Playing Doom2 on the Internet
There are two catagories of ways to play Doom2 over the internet. One way is through using a program that helps Doom2's non-internet-routable IPX-SPX packets get across the internet, and another is by using a special version of Doom2 called a "port" that supports the correct kind of networking for the internet.
Using IPX-SPX encapsulation for Doom2.exe
Doom2, as it was released by ID software, is not playable over the internet. It uses a protocol called IPX-SPX, which is not the protocol that is used on the internet (the internet uses TCP-IP). Therefore, Doom2 in its normally-installed state is never internet playable.
There are a few programs that can overcome this by putting the IPX-SPX packets inside of internet-routable TCP-IP packets, basically permitting the "Classic" Doom2.exe to play over the internet.
Ifrag (outdated)Using a Doom Port that supports TCP-IP
One program is named Ifrag, and was written years ago, evidently for older DOS machines that were running a DOS TCP stack. It used a master server to help Doom players coordinate games with other players across the internet. For the sake of completeness, I recently tried to get it to work, and failed. If you would like to have the program, you can download it here . It should probably be considered outdated. If you get it working between two Windows95 or higher machines, drop me an email at email@example.com .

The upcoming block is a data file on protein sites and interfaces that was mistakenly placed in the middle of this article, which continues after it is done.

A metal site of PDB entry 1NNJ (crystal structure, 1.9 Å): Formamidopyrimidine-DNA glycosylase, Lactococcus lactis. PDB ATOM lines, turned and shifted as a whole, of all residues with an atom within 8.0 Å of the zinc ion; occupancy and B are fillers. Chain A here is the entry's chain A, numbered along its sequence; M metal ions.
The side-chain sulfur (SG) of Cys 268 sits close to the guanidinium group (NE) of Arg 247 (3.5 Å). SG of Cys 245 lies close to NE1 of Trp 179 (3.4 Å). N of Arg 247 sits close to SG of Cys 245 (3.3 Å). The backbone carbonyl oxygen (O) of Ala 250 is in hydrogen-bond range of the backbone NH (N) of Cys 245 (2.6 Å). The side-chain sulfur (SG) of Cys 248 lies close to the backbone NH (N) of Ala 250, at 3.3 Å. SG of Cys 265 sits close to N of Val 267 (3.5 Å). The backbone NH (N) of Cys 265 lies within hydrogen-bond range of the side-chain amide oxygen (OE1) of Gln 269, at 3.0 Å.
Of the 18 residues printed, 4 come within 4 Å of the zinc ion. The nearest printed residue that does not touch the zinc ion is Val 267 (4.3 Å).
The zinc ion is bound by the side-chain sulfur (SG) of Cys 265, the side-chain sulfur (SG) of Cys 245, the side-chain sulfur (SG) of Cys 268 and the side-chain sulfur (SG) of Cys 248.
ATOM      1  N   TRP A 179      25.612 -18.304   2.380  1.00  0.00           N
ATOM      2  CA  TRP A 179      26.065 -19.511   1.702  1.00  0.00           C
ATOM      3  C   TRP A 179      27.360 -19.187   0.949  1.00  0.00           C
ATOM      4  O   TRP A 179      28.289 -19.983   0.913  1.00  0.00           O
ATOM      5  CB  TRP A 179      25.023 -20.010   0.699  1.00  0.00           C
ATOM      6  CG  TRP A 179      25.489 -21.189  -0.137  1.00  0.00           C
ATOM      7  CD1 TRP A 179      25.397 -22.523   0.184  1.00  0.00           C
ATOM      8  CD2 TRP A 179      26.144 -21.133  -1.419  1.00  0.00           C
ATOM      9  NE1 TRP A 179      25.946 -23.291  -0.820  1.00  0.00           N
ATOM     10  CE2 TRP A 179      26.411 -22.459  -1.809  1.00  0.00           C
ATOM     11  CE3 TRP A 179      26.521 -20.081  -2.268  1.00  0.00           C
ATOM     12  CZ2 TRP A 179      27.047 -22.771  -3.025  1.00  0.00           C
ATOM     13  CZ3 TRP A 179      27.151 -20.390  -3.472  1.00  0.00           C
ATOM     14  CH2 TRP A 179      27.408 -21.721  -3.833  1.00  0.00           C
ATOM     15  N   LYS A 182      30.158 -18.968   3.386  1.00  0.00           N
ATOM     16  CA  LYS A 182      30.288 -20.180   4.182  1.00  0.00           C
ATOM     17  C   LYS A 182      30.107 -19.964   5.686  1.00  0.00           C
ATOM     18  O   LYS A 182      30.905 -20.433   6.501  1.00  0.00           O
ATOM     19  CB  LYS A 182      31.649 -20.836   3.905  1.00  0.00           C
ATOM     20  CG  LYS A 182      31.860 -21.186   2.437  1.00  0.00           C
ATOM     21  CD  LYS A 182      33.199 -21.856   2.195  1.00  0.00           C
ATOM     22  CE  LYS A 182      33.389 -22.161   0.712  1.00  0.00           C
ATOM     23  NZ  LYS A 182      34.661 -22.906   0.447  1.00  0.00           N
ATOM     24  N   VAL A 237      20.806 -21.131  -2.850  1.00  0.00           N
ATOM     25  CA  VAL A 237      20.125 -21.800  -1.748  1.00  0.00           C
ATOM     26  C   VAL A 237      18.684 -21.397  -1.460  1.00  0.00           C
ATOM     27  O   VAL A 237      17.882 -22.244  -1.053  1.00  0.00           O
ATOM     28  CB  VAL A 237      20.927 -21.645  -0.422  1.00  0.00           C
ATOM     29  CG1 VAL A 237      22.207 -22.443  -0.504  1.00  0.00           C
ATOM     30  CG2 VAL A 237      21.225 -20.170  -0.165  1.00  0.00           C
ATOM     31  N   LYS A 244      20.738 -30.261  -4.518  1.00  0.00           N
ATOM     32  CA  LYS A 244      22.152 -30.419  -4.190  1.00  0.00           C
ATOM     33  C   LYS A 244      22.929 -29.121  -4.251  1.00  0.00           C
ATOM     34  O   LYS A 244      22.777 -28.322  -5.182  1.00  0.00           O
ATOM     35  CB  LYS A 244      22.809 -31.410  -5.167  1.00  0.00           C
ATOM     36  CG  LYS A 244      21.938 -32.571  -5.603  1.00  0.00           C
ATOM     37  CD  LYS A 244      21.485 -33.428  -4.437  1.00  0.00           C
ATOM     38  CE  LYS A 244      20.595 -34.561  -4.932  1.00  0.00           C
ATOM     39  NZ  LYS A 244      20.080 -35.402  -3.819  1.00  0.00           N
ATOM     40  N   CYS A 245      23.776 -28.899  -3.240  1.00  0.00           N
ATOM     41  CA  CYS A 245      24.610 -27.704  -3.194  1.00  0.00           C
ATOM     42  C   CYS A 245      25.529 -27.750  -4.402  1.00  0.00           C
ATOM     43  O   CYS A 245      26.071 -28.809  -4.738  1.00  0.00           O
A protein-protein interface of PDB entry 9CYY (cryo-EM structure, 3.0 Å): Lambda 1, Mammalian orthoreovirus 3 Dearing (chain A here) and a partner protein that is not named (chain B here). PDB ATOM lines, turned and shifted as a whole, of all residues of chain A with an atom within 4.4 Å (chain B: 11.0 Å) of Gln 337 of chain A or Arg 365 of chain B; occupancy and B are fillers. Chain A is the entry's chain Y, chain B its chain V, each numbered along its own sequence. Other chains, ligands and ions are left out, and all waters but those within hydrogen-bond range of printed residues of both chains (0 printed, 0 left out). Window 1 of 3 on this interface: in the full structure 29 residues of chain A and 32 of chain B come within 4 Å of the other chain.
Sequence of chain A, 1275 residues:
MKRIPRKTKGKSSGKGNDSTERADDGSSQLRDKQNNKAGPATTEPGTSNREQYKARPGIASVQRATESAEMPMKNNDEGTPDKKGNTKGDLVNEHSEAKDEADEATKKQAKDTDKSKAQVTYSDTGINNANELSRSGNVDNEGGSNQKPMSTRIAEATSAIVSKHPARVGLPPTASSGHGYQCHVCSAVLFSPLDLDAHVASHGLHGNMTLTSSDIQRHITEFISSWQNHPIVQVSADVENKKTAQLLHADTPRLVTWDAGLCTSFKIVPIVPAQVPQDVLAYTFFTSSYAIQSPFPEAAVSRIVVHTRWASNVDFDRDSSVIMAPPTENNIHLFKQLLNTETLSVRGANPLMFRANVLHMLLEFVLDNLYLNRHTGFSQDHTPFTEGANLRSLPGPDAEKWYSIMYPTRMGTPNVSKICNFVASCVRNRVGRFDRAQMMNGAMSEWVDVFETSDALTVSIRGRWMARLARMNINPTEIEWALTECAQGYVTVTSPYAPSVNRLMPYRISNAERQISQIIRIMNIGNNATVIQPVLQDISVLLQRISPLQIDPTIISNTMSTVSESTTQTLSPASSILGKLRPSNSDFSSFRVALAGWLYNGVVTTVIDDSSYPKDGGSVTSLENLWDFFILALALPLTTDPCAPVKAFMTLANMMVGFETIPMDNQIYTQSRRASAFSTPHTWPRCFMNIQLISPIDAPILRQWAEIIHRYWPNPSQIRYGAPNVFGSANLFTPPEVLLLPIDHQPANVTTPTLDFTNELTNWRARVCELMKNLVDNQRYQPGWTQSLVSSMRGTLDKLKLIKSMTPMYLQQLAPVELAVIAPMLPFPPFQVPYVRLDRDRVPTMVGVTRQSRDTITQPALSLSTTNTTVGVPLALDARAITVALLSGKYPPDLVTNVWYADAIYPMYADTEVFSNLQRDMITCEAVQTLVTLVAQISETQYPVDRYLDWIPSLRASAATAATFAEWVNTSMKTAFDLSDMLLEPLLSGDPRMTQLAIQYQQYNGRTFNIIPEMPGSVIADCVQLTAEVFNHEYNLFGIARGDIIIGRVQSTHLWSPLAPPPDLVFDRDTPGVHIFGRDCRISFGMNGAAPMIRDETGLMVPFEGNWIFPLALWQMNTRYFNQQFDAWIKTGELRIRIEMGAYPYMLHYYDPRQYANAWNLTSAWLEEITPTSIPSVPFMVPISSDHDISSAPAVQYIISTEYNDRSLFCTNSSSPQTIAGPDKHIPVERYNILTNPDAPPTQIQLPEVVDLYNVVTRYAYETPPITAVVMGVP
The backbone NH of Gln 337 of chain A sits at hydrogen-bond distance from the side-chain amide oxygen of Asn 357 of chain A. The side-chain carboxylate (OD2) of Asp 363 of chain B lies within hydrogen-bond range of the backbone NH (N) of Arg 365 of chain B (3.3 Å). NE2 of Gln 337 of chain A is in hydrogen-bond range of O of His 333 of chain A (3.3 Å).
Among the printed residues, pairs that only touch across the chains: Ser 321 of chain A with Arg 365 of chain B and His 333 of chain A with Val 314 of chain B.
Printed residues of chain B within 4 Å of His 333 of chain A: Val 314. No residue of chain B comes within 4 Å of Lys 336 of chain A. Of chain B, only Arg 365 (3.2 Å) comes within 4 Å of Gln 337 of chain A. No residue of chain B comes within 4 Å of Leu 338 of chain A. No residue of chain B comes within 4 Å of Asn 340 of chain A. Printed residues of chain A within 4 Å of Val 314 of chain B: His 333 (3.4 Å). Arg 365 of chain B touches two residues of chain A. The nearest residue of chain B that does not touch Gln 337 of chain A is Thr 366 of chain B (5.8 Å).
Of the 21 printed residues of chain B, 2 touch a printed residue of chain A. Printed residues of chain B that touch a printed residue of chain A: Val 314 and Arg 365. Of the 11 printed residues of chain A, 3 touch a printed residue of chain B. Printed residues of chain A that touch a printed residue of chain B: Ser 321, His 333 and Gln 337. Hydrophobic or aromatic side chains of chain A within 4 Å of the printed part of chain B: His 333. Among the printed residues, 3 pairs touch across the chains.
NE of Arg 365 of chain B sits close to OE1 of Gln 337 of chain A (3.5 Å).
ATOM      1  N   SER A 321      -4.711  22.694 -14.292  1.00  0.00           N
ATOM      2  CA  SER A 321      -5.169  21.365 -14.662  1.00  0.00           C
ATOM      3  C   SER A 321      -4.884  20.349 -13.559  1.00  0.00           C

Microsoft's Zone is a fully functional game coordinator and launcher website that people are using to play Doom2.exe over the internet.
To make Zone work for 1 on 1 games for a machine that is connected to the internet through a proxy (NAT), you need to have the proxy forward the following ports to the Zone-playing machine on the LAN (I forward both TCP and UDP):
Good things about it are:Because it uses Doom2.exe, the gameplay characteristics are unmodified. This makes Zone currently the best choice for deathmatchers who require the true Doom2 "feel" in their game.Bad things about it are:
It has a chatroom called "Action Games" where the Doom players have been meeting to get games.
It is a reasonable quality connect for players with cable modems, DSL lines, and T1's. I am told that modem-connected players can play but experience lag similar to a laggy modem game.It has a confusing login these days - - the login is related to a "passport" account. It didn't used to be this way.
It is server based for the game launch - - you will need to connect to Microsoft's "zone" website to play anyone. You cannot simply connect with your friend without using this web interface first.